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Trump Wants ‘Nice Guy Credit’ For Not Gouging Prices on NFTs

Photo-Illustration: Intelligencer; Photos: Images

Two weeks after he was indicted on 34 felony counts related to paying hush money to a porn star, Donald Trump isn’t just surviving, he’s thriving. He’s running laps around likely 2024 rival Ron DeSantis. He’s days away from dropping his revenge coffee-table book, Letters to Trump. And on Tuesday, the former president returned to Instagram for the first time since he was banned for inciting an insurrection to plug series two of his lucrative NFT collection.

But he has one problem: He knows no one — especially not the “Fake News” — is going to give him credit for not making his NFT venture even more scammy than it already is.

We know this because Trump posted a nearly 500-word lament as the caption to one of his four Instagram posts announcing the new batch of non-fungible tokens.

“I hope everyone notices, & I’m sure the Fake News won’t, that I’m leaving the price of the Trading Cards the same as last time, even though they are selling for MANY TIMES MORE (It’s called the MARKET!), & sold out almost immediately, because I want my fans & supporters to make money, & have fun doing it,” Trump wrote. “I could have raised the price MUCH HIGHER, & I believe it still would have sold well, with a lot more money coming to me, but I didn’t choose to do so. I WILL BE GIVEN NO ‘NICE GUY’ CREDIT?”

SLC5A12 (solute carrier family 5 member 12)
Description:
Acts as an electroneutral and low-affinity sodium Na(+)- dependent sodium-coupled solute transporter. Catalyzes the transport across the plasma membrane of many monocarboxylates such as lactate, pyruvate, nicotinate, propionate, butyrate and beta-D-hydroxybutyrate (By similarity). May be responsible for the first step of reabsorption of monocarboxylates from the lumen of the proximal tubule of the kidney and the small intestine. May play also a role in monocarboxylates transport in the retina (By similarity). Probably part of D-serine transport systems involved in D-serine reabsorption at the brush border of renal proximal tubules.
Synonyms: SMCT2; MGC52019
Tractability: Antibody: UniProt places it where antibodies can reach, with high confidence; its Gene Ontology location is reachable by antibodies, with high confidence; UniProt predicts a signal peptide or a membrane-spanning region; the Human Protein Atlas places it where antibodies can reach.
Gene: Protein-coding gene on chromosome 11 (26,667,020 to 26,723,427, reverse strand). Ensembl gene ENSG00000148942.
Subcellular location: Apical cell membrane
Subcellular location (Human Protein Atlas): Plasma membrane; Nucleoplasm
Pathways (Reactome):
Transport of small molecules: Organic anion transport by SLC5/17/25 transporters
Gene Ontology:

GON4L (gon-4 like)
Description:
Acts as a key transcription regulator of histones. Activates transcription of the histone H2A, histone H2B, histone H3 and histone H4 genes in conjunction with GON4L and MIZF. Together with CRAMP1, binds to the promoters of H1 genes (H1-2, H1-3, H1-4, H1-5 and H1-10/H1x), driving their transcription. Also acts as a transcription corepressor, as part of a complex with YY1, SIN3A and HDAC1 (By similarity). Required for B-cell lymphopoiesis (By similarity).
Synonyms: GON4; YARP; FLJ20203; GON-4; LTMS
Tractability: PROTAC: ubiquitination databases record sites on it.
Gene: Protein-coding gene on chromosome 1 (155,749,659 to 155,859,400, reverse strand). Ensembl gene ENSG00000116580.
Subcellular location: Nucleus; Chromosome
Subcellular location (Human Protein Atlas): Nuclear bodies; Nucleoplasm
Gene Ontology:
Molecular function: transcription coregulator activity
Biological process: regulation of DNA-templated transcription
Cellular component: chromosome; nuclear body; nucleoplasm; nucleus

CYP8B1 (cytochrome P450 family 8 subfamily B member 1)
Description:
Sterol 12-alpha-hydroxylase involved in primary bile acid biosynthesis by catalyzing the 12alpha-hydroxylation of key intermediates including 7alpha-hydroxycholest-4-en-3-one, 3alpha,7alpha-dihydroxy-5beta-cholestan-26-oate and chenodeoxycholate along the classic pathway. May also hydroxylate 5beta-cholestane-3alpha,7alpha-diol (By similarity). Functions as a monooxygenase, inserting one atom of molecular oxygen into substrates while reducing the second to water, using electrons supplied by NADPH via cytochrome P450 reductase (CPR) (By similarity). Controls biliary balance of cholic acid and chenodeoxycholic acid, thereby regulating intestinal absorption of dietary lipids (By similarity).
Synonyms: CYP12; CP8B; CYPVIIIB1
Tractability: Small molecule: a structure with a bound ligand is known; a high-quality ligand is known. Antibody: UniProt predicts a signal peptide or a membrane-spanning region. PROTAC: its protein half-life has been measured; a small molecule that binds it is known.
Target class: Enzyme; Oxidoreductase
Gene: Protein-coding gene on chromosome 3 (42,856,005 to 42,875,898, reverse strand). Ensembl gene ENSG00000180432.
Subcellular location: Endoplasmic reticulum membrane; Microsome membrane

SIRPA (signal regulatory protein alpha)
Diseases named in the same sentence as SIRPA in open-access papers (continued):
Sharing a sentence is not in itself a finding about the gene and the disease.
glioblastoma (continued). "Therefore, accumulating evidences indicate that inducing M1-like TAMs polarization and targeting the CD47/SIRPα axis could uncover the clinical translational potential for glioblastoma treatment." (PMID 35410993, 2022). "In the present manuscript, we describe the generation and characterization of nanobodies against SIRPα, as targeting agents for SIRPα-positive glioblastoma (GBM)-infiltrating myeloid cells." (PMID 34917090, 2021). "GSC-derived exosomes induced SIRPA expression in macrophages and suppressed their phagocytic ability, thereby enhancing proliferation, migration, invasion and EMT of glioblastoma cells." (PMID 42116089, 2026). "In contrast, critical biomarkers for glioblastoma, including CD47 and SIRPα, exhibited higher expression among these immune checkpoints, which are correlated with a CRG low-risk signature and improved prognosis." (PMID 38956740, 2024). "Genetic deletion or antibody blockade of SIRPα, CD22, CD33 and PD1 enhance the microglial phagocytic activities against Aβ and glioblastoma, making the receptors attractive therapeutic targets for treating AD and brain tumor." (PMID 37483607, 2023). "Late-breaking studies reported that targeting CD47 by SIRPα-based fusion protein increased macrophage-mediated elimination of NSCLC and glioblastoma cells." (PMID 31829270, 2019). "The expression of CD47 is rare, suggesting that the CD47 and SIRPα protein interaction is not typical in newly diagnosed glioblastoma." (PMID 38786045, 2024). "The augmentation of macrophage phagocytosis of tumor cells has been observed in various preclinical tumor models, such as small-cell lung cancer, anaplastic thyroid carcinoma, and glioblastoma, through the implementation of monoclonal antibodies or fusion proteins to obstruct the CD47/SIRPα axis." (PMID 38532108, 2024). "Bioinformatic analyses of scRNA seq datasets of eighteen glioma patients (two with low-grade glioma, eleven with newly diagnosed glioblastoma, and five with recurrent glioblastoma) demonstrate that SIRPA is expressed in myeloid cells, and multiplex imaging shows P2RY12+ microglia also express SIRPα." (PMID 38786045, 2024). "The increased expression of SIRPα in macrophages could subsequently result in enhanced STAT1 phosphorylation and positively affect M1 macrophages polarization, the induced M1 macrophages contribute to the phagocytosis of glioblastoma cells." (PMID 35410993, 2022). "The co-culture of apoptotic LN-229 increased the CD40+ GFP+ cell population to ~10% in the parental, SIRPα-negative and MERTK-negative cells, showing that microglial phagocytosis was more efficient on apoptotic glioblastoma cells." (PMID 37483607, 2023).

This was accompanied by a shot of the NFT depicting Trump as Superman (one of his favorite motifs). Not all heroes wear capes — and if they don’t, they should definitely keep releasing images of themselves as superheroes until people get the message.

Trump announced his first NFT collection in December with a delightfully tacky two-minute video that gave major ’90s-infomercial vibes. He made a video announcement for series two as well, but for some reason he appears only as a disembodied voice-over to a still photo in this one.

“Series two the new collection features incredible artwork of me as a rock star and also as a monster trucker,” Trump says. “People love to collect baseball cards, but why settle for that when you can collect the greatest trading card in history?”

This last line appears over a shot of an NFT depicting Trump on a golden board, surfing in a business suit over an ocean of bills with his face on them.

Trump’s Instagram NFT rant was mostly correct. Series two, like the first set of NFTs, sold out within a day. He probably could have squeezed more than $99 out of his followers, who have proven themselves willing to buy even pretend MAGA credit cards. And no member of the Fake News, including this journalist, is giving him “’NICE GUY’ CREDIT.” But I will grant him this: The NFT of Trump hanging ten on a wave of fake money is probably the greatest trading card in history.

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Trump Wants ‘Nice Guy Credit’ For Not Gouging Prices on NFTs